When you look at Box's business from a recurring revenue margin viewpoint, you see they are running a profitable business. If Box stopped all sales and marketing today, it wouldn't grow any more, but it would have an intrinsic 20% margin business. Now, Box isn't as profitable as Salesforce or Netsuite, yet, but when you look at Box's recurring revenue margin over the last four quarters (below), the trend isn't bad.
|Quarter ending||Apr 30 2013||Jul 31 2013||Oct 31 2013||Jan 31 2014|
|Estimated ARR at the start of the quarter||$89 million||$108 million||$128 million||$148 million|
|Costs of Sales||$17 million||$22 million||$27 million||$31 million|
|Research & Development||$35 million||$41 million||$45 million||$51 million|
|General & Administrative||$30 million||$33 million||$35 million||$36 million|
|Recurring Revenue Margin||8%||11%||16%||20%|
You can see that Box and Workday are spending in research & development. Why is R&D spending so high? I would speculate that this is Levie betting on the future -- Levie likely believes he has a big market that is growing fast, and he needs to invest in R&D with more features to outpace Dropbox or Microsoft's SharePoint product.
4. The Genius of Going for Growth
So what have we established so far? Subscription businesses really care about recurring revenue, which is measured by ARR. On an ARR basis, Box is a fast-growing SaaS company today. On a gross margin basis, it doesn't cost Box too much to offer storage in the cloud, and on a recurring revenue margin basis, Box is building an inherently profitable business.
The last thing to look at is where all the controversy lies. On his blog, Tomasz Tunguz notes that:
Box spends about 137% of their revenue on sales and marketing. This sales and marketing expense figure is 3x the average of 42% of revenue found across all other publicly traded SaaS companies at this point in their lifecycle. The next closest comparable is Cornerstone-on-Demand which spent 86% of revenue dollars for sales and marketing. Of the remaining 18 companies in the data set, no other firm exceeded 62%.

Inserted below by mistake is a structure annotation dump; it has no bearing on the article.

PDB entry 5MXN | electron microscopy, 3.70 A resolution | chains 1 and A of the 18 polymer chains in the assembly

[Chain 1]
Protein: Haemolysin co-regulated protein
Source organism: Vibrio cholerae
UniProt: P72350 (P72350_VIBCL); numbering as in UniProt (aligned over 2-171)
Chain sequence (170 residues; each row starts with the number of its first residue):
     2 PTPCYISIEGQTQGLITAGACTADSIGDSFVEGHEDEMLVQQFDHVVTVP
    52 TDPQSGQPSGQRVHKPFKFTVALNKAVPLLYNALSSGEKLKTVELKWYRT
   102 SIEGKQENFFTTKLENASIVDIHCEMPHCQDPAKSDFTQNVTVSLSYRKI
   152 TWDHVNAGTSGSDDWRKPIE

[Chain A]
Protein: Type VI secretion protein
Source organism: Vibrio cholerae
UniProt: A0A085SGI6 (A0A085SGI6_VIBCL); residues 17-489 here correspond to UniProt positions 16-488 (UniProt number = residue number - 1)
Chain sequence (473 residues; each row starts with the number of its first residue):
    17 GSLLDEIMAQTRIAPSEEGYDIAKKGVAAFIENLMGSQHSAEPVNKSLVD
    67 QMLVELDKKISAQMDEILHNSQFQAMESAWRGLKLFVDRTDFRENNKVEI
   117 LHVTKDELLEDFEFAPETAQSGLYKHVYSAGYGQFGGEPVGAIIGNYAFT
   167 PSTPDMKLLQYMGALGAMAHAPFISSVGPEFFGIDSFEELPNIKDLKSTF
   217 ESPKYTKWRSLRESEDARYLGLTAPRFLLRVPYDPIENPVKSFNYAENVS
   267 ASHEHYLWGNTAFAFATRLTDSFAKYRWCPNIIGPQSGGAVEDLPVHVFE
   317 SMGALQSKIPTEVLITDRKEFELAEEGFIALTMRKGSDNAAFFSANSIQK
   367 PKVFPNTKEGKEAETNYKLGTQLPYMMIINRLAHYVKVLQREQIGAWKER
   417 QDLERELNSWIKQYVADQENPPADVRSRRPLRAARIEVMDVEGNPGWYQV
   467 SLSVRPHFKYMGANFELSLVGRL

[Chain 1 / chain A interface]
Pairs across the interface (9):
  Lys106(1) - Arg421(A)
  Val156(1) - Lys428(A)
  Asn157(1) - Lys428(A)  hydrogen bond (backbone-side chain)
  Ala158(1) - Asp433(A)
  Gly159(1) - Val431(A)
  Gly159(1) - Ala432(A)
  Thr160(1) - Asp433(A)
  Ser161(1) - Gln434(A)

Let's take that again. Box is spending more money on sales and marketing than it has revenues, 3 times more than its peer group, and over 50% more than the #2 spendthrift on the list. I see the Box billboard every day when I drive down Highway 101. So what is Levie getting for all that money? Let's take a look.
|Quarter ending||Oct 31 2013||Oct 31 2013||Sept 30 2013||Sept 30 2013||Oct 31 2013|
|Estimated ARR at the start of the quarter||$128 million||$399 million||$372 million||$343 million||$4,018 million|
|Estimated ARR at the end of the quarter||$148 million||$443 million||$420 million||$374 million||$4,300 million|
|ARR Growth||$20 million||$44 million||$48 million||$31 million||$282 million|
|Sales & Marketing Spend||$46 million||$56 million||$50 million||$50 million||$570 million|
In the quarter ending Oct. 31, 2013, Box spent $46 million in sales and marketing to grow ARR by $20 million, net of churn. That means he spent over $2 to acquire $1 of growth. Compared to other public SaaS companies, that's on the high side, although if Box expects that $1 to recur for the next 5 or 10 years, that's still a pretty good deal.
Has Levie built a house of cards, one that requires more and more money to fuel, but that ultimately will fall apart when the music stops?
I don't think so. I see a person who, by the age of 28, has convinced some pretty big names in the investment community to give him over $400 million dollars to go after a once-in-a-lifetime opportunity.
That's pretty amazing in and of itself. But that's not all. Levie then built a business with strong fundamentals that is intrinsically profitable, if looked at in the right way.
Finally, by recognizing that he's in a land grab in a fast growing market with multiple players, Levie is showing he has the courage to bet big and spend big to acquire as many customers as he can.
What if one day Levie decides that he's won, that he sees the market for cloud collaboration slowing, and he's the clear market share leader? At that point, if he cuts R&D back down to 15%, and sales and marketing down to 15%, he'll have a 25% margin business. If he's a $1 billion company at that point, that means he can throw off $250 million in cash.
If he can grow that into a $10 billion company, he's throwing off $2.5 billion in cash. That's a great business. And that's the genius of Aaron Levie.